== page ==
Meanwhile, Europe remains an attractive market for hoteliers despite repeated terror attacks and Brexit-induced uncertainties. Major players like Marriott, Hilton Worldwide Holdings Inc. (HLT - Free Report) , Choice Hotels International Inc. (CHH - Free Report) and Wyndham have a strong foothold in this region.
Expansion in these lucrative markets would help the companies gain market share in the hospitality industry, thereby boosting their business. Also, with global travel estimated to increase at a 7% compounded rate over the next 10 years and international trips expected to top 1.8 billion by 2030, such rapid expansion plans by hoteliers’ bode well.
Loyalty Programs: In order to survive in a tough economic environment, hoteliers are continuously devising ways to enhance guest experience and raise occupancy. Of these, offering loyalty programs is one of the best. Given the fact that rewards’ members stay longer than nonmembers and generate more revenues for their franchisees, hoteliers have been increasingly focusing on their loyalty programs.
Notably, with about 52 million members, Wyndham Rewards offers one of the most generous reward program payouts in the industry. In fact, as per a recent study conducted by Ideaworks Company, Wyndham Rewards is touted to be the most-rewarding loyalty program in the U.S. hotel industry with an average return of 16.7% in value on every dollar spent on a room booking. Notably, the company expects Wyndham Rewards to generate nearly a third of the incremental tours needed to hit its new owner growth target of 23%.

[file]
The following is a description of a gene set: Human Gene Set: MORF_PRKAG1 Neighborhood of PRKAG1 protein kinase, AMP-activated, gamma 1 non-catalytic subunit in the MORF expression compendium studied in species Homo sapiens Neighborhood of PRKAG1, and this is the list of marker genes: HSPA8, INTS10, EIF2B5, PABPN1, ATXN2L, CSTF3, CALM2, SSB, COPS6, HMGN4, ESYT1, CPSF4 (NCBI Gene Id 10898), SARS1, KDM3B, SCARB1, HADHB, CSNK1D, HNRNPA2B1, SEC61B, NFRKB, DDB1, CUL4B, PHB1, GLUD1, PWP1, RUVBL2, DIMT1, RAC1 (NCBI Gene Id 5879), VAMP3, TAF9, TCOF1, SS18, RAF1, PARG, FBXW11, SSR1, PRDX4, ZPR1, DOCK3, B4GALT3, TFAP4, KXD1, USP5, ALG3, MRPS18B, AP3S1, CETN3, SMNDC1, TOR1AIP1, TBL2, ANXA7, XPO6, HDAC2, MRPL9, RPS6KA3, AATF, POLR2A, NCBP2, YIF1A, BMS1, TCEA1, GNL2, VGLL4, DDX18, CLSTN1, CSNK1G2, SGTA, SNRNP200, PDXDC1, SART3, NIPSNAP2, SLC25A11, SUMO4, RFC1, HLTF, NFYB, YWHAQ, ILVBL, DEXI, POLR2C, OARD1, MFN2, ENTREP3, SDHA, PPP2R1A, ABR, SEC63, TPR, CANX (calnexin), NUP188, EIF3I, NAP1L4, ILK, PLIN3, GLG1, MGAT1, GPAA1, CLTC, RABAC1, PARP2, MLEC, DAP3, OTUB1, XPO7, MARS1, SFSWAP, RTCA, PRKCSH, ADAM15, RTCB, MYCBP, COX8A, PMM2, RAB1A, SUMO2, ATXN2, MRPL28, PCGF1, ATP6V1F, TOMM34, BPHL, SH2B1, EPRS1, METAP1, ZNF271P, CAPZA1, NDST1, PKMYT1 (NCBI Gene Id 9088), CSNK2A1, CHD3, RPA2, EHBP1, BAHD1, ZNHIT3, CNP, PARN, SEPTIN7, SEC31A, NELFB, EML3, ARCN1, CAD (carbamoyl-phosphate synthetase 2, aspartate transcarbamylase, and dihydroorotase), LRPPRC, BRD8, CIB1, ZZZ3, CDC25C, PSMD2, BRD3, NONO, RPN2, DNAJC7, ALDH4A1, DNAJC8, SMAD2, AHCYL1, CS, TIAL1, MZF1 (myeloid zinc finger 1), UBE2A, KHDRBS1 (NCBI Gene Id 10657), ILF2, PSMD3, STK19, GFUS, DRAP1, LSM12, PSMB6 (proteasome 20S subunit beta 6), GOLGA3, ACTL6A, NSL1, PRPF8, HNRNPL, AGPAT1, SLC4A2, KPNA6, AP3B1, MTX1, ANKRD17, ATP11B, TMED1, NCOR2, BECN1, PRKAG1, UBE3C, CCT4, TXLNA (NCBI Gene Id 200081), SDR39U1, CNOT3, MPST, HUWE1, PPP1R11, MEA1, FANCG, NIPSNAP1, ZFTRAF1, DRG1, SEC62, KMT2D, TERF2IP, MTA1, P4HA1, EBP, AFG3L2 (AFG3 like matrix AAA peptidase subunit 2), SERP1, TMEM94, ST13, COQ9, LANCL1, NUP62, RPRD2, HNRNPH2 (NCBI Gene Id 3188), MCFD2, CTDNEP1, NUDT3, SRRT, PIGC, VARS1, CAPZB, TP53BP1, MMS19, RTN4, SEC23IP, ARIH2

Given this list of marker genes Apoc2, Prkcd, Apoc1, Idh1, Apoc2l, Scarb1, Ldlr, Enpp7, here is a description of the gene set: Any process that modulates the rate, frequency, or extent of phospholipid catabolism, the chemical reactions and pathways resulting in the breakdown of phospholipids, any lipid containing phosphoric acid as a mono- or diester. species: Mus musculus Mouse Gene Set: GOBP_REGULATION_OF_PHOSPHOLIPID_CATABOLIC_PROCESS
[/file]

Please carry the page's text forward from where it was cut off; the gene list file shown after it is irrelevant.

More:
Meanwhile, following its acquisition of Starwood, Marriott has linked industry-leading guest loyalty programs – Marriott Rewards, Ritz-Carlton Rewards and Starwood Preferred Guest – and announced the matching of member status between the programs, thereby leading to an even larger loyalty community. Loyalty programs are Marriott's most powerful marketing platform and it continues to invest in marketing partnerships and innovations designed to provide a more rewarding experience to guests.
Meanwhile, in first-quarter 2017, Hyatt launched a new loyalty program, World of Hyatt, which replaced its Gold Passport loyalty program. Notably, World of Hyatt is a platform for guest engagement. Given these enhancements, the company expects the program to build even higher levels of guest preference and help in sustaining market share gains.
It is to be noted that Hilton has created one of the largest loyalty programs, Hilton Honors. With more than 63 million members, this network has created an extremely valuable asset for the company. In fact, about 57% of all occupancy per night takes place through this member program. Choice Hotels’ loyalty program, Choice Privileges, is rapidly expanding and continues to drive guests to its franchisees’ hotels. The program recently surpassed 32 million members and has already added more than 2.5 million new members so far this year.
Loyalty programs are thus the key to better brand experience and hoteliers are continuously reengineering these to provide a more fulfilling experience.